Onion Skin Dyed Easter Eggs

30 Comments
posted on March 24, 2012 by  |  posted under Easter/Spring

Onion Dyed Easter Eggs

An Easter repost to get your creative juices flowing…

Dye Easter Eggs with Onion Skins.

Aren’t they beautiful?

Onion Dyed Easter Eggs

Onion Dyed Easter Eggs

Onion Dyed Easter Eggs

Materials Needed:

  • Eggs
  • String or Rubber bands
  • Onion skins from yellow onions, the darker the better!
  • Small towels or rags. {I used cut up old white t-shirt pieces about 5″ square. They are much easier to work with when wrapping around the eggs.}

Onion Dyed Easter Eggs

Onion Dyed Easter Eggs

*Note: If you don’t happen to have many onions laying around your house, you can do what I did…call up your local grocery store and kindly ask the produce person if they wouldn’t mind setting aside a small box for you after they have sorted through them.

STEP 1: Take one of your eggs and cover it with the onion skin {the larger pieces of onion skin work best!}

Onion Dyed Easter Eggs

Onion Dyed Easter Eggs

STEP 2: Place a second layer of onion skins around the first layer.

Onion Dyed Easter Eggs

STEP 3: Wrap a rag around the covered egg and tie a string around the wrappings {just like a little present!} Continue this process until each egg is individually wrapped. You can use rubber bands instead of string, just don’t let them get too tight.

Onion Dyed Easter Eggs

Onion Dyed Easter Eggs

STEP 4: Fill a large pot of water and bring to a boil. Use a large spoon or spatula and carefully place each egg in the pot.

Onion Dyed Easter Eggs

Onion Dyed Easter Eggs

Onion Dyed Easter Eggs

STEP 6: When the eggs are done, fill a large bowl with cold water and carefully place each egg in the bowl to cool.

Onion Dyed Easter Eggs

Onion Dyed Easter Eggs

You will notice that the water in the pot will have turned to a beautiful amber color. You can use this water to dye more eggs if you wish.

Onion Dyed Easter Eggs

STEP 7: After the eggs have cooled enough to touch them, you can start to unwrap! This is the funnest part! Each egg will turn out to be a little different and beautiful!

Onion Dyed Easter Eggs

Onion Dyed Easter Eggs

Onion Dyed Easter Eggs

Onion Dyed Easter Eggs

And you’re done! Don’t forget to take picture of your beautiful eggs!

Onion Dyed Easter Eggs

Onion Dyed Easter Eggs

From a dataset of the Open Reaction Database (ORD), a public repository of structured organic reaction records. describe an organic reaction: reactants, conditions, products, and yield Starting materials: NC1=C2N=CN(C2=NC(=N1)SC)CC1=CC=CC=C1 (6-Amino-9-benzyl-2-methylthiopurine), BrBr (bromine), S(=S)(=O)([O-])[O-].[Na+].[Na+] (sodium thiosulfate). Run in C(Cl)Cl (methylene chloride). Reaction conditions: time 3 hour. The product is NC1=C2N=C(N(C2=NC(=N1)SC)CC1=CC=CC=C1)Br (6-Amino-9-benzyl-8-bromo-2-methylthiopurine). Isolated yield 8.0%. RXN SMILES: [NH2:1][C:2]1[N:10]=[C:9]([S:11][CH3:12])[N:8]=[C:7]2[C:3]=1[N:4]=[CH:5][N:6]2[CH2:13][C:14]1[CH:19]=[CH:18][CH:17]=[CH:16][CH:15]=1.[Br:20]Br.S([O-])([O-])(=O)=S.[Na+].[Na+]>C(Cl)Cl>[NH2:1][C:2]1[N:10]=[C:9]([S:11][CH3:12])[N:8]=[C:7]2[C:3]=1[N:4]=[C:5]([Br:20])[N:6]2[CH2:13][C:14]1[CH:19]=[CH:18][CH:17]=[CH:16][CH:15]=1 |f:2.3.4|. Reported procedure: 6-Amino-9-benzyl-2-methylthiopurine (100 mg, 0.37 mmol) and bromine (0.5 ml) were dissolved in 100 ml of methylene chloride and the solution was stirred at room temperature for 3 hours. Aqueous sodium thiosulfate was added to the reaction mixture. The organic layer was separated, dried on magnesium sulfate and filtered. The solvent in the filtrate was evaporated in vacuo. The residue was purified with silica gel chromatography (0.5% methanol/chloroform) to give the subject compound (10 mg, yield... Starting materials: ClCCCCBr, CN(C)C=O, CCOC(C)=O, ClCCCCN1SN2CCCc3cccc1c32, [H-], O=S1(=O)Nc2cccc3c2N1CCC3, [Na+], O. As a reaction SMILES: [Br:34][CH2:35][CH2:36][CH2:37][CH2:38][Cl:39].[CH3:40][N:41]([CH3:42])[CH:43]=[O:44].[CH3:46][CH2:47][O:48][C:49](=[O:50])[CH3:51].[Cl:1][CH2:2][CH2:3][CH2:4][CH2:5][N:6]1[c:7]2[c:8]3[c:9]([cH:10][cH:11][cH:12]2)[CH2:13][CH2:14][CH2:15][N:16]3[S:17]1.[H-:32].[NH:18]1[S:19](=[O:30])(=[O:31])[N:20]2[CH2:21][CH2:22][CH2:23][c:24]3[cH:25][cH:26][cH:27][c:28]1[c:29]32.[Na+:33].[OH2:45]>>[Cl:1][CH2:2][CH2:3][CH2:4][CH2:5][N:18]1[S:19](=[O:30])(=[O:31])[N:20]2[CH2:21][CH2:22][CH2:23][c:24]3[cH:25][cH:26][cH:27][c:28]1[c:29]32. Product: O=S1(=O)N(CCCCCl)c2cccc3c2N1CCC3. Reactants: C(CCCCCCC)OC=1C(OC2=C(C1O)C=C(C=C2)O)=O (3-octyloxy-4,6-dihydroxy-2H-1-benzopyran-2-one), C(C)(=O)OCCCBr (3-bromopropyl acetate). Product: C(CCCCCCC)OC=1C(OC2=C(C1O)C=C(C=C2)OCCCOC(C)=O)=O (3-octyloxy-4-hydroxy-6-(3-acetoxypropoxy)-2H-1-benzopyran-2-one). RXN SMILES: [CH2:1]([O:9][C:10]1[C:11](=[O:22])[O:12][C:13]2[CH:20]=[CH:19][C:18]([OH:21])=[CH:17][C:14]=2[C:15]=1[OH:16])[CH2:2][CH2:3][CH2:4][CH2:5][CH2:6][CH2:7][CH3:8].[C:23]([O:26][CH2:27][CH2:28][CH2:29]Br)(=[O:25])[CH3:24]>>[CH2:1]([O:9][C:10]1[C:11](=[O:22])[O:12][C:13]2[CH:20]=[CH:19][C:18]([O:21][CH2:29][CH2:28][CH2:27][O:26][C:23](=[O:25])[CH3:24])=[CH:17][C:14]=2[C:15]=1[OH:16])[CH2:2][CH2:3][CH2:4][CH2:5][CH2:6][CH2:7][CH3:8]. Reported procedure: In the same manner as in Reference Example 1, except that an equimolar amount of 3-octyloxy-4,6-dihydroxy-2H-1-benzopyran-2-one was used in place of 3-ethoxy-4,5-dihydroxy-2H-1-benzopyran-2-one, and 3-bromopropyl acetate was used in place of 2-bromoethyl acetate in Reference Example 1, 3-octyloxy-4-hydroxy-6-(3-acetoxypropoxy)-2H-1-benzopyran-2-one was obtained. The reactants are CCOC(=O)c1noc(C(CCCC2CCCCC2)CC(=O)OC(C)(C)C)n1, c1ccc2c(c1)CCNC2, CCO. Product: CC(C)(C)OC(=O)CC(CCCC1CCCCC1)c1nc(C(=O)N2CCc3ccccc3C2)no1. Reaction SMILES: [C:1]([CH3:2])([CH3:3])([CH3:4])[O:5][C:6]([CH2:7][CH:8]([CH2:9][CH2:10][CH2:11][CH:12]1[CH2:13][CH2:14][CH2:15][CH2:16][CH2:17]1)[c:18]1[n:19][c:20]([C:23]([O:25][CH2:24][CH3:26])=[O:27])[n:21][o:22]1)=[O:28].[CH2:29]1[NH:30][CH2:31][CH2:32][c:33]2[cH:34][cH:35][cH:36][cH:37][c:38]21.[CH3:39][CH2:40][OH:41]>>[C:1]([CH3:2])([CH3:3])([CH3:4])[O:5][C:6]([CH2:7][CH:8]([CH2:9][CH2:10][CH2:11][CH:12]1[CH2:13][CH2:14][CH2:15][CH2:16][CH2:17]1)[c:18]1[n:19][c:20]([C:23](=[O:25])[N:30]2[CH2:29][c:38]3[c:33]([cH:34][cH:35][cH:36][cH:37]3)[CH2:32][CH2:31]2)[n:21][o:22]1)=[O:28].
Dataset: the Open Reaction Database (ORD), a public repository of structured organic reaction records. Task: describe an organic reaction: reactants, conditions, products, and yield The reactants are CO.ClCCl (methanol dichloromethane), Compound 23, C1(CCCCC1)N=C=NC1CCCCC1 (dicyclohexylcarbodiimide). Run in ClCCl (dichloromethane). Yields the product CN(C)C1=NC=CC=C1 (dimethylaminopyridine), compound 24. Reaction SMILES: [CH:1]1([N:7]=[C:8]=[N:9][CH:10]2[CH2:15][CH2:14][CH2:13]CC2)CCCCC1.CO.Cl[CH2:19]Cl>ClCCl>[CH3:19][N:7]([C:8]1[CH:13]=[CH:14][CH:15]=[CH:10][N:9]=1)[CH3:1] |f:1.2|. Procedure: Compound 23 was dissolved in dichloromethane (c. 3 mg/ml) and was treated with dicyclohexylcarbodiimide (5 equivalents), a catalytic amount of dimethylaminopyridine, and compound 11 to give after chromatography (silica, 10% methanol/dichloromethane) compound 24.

Onion Dyed Easter Eggs

Let’s get to know a little bit about Andrea!

“I have always had a great passion for art and design. Recently, I earned my Bachelor’s Degree in Interior Design from Brigham Young University-Idaho. My full time mom/housewife career has allowed me to not only find inventive ways to put my design degree to use, but has enabled me to find a new love for culinary arts. Being able to photograph personal home decor projects, special occasions, and favorite recipes has helped me bring a bit of excitement and artistic flare to my blog: Strawberry-Chic! I would love if you would stop by for a visit!

{Sharing this post at these great parties!}


30 Comments
COMMENTS
  1. April 18th, 2011 at 6:54 am
    Alison says:
    These are so beautiful!
  2. April 18th, 2011 at 9:03 am
    Shelley says:
    this is my favorite way i've seen to dye eggs. so so pretty.
  3. April 18th, 2011 at 9:07 am
    Nesleirbag says:
    I have heard of doing this, so it's fun to see the step by step process. They turn out so rustic-looking and pretty - a novel change from the bright colors. Thanks for a fun post.
  4. April 18th, 2011 at 9:58 am
    Peggy says:
    What a great idea! So much simpler than the way we used to do them with red onion skins... and now I can send unique hard boiled eggs in school lunches!
  5. April 18th, 2011 at 11:02 am
    kelly munns says:
    such a great idea. do they have any sort of an onion taste when you eat them??
    • April 18th, 2011 at 12:01 pm
      Andrea @ Strawberry-Chic says:
      Don't worry, the eggs won't have an onion taste after you've dyed them. They taste the same as regular hardboiled eggs, they just look prettier!
  6. April 18th, 2011 at 12:07 pm
    Caley says:
    If I made these, I probably wouldn't want to crack them and eat them...they look like a piece of art!
  7. April 18th, 2011 at 3:26 pm
    Emily @ ReMarkable Home says:
    These are so pretty! Reminds me we did natural egg dyes last year. The colors were so pretty but it was really alot of work. Some of the eggs did taste a little funny but I can't remember which ones. We used berries, onions, teas, herbs, etc.
  8. April 18th, 2011 at 4:20 pm
    Kris says:
    This an old method of dying eggs passed through generations in our family. It's the healthiest way also because you aren't using any chemicals. What we do tho is get all the kids to go outside and collect the most beautiful leaves that the can find. The leaves are pressed against the egg, put into a stocking and tied very tight so that the leaf can't move. Once you've completed every egg you place them in a pot filled with water and onion skins. It works fabulous. You don't need to tie onion skins around the egg. Once done you will be left with dyed eggs and most beautiful patterns of leaves.